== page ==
Full Sail University

Music Production Grad Dan Brown Jr. on making music for TV

Since graduating from Full Sail’s Music Production program, Dan has gone on to write music for networks such as A&E, Oxygen, and E!

Music Production Grad Dan Brown Jr. on making music for TV - Hero image

Some people think of selective listening — the process of filtering what you hear to get a general impression of what’s being said — as a bad habit. Other people, like Dan Brown Jr., know it’s actually a well-honed skill.

“I was in class one day, and the instructor was talking about production music libraries,” says Dan. “I’d been a musician all my life, and here was a whole industry that was somehow not on my radar. My teacher was talking about licensing and performance royalties, but I didn’t hear any of that. All I heard was: This is how you turn your natural talent into an income.”

Since graduating from Full Sail’s Music Production program, Dan has gone on to write music for networks such as A&E, Oxygen, and E!. In less than two years, he’s composed over 300 original tracks, which he licenses for use in film, television, and video games. His latest contract is with Disney, mixing and scoring music for web and mobile content. Oh, and if that’s not impressive enough, he also recently completed a master’s degree in Instructional Design & Technology.

“I’m all about that hustle,” he laughs. “My goal is to make money even when I’m sleeping.”

It wasn’t always like that, though. Growing up in a family of bluegrass musicians, Dan was what he calls a quintessential “guitar guy.”

“I played in the high school band. I did the touring thing for a while. I developed some pretty good chops,” he says. “But I was unfulfilled.”

Years passed. He met his wife; they had a son and moved to Denver, Colorado. He got a job working as a music director for a local church. Through it all, he was still just a guitar guy. Finally, he decided to make a move by going back to school.

“I really wanted the credibility of a degree,” he says.

Just before graduating from his bachelor’s program in 2013, Dan decided to make another move—this time to Los Angeles, California where he was able to land a gig composing music for Liquid Cinema, a production library that he reached out to during his early days in the city.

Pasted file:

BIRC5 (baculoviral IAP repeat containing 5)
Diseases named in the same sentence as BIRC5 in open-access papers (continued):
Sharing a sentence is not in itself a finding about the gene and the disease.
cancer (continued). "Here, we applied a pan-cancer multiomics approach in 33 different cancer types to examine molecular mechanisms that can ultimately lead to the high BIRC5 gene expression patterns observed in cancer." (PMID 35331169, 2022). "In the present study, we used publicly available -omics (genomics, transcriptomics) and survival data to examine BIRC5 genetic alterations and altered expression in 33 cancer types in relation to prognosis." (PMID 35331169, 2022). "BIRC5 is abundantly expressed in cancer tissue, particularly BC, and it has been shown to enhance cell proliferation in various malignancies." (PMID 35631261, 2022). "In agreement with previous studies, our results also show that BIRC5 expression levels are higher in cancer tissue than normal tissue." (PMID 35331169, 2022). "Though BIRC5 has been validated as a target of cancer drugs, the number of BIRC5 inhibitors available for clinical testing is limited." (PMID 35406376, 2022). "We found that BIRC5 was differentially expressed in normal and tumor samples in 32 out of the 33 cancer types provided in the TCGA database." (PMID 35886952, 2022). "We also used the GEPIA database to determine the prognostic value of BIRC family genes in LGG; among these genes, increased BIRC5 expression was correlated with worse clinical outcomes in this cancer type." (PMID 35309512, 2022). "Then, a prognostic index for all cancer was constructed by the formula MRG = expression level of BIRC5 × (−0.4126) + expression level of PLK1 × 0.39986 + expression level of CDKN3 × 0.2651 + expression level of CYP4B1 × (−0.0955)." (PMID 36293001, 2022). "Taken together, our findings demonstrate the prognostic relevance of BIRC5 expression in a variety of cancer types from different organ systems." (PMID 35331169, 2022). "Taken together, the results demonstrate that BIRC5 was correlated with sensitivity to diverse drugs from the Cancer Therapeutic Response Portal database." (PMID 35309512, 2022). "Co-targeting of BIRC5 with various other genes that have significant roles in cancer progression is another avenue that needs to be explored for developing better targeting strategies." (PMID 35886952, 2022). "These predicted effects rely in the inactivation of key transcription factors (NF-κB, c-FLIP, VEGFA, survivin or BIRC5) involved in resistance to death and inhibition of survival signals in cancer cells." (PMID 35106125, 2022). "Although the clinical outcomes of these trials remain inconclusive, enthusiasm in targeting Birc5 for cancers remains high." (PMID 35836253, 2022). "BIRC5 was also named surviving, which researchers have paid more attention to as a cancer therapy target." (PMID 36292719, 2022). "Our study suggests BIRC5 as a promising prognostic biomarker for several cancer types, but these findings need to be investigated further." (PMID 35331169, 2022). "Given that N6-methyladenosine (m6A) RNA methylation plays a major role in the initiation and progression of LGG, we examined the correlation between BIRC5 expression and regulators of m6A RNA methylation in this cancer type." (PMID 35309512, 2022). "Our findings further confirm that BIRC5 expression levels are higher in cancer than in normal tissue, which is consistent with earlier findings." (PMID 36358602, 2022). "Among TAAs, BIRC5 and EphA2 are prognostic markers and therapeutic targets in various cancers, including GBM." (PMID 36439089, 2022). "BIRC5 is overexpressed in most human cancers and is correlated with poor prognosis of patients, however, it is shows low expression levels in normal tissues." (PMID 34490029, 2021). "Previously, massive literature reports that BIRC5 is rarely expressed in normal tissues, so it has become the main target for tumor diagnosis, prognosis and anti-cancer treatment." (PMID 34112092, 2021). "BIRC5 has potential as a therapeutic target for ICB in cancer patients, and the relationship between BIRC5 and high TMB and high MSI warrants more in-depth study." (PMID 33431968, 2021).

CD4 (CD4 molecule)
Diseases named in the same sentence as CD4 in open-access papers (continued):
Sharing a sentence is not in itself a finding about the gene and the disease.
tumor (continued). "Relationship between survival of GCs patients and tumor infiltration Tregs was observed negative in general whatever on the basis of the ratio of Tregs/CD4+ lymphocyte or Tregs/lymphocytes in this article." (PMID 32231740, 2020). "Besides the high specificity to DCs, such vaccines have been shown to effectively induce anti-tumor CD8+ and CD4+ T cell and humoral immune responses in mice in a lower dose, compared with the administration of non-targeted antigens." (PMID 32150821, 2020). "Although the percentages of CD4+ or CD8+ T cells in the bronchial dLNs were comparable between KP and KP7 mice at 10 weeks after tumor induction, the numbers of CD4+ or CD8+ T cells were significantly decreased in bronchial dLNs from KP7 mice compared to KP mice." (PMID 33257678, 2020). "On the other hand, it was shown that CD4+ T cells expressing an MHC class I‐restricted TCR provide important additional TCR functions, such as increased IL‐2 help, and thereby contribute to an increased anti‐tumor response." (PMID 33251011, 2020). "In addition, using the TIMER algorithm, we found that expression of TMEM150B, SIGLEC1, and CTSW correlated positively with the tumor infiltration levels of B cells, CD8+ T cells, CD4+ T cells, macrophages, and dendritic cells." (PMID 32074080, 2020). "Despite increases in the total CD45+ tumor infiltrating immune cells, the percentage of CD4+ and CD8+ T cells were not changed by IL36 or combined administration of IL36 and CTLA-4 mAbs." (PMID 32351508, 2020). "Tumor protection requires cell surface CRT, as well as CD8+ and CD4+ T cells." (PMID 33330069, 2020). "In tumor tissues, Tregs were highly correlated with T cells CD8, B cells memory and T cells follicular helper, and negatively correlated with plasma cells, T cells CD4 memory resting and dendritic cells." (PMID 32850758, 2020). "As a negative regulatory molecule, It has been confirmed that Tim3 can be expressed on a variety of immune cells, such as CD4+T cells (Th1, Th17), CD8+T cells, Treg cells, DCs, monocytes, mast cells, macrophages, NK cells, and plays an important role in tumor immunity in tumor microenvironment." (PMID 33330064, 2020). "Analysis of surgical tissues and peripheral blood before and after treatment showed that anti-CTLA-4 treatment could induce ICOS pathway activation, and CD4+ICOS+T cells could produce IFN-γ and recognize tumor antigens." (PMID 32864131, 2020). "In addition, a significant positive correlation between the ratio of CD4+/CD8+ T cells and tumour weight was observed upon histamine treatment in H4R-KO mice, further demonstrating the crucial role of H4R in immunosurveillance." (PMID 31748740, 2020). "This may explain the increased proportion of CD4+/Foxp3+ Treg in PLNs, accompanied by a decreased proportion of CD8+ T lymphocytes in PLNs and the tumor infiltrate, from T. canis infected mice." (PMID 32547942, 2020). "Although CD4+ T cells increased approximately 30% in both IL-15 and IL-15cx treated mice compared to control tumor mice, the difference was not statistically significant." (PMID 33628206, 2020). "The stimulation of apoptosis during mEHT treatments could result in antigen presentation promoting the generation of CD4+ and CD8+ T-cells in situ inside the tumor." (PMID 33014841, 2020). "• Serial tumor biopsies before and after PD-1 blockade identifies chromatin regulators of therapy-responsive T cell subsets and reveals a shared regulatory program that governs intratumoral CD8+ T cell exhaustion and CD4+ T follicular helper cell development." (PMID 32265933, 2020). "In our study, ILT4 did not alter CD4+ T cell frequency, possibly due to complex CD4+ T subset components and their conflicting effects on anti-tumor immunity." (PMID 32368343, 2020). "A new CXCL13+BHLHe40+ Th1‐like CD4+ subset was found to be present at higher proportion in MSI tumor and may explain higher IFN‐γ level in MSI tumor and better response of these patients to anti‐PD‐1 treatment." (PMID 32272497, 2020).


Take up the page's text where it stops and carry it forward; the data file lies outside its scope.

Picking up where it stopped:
“I didn’t have a connection on the inside, but I knew I had some pretty good demo work. I had the credibility of a degree, but I also knew it was worthless if I couldn’t deliver a good product. This is where my networking skills really helped me. In L.A., it doesn’t matter who you know. It only matters who knows what you can deliver.”

And deliver he has. You can hear Dan’s work on shows like Hollywood Medium and Dateline NBC. He’s scored countless independent films, and currently holds contracts with six production libraries. And while he loves being able to work for himself, Dan says it’s not always easy balancing so many projects at once.

“Asset management is the DNA of a busy dude. I have a dedicated filing system and a spreadsheet that helps me keep track of deadlines. The good thing about writing production music is there is no hard deadline, so I can easily put those projects on hold if something more timely comes up.”

In the future, Dan says he’d like to share what he’s learned about production music with other guitar guys or girls looking to break in to the industry. That’s where the Instructional Design master’s degree comes in.

“Back in the day, I supplemented my income by giving music lessons, so I have a pretty extensive teaching background and it’s something I enjoy. As a kid, I learned differently than everyone else, so I try to come at instructional design from every angle. I’d love to develop a curriculum or instructional content around the work I do now.”

For now, though, Dan’s simply happy to make music — and get paid for it.

“As an artist, I’ve always known there’s no guarantee that my art will sustain me in any way. When I call myself an artist now, I mean a commercial artist, and that’s what drives me. I would rather die trying and failing than live failing to try.”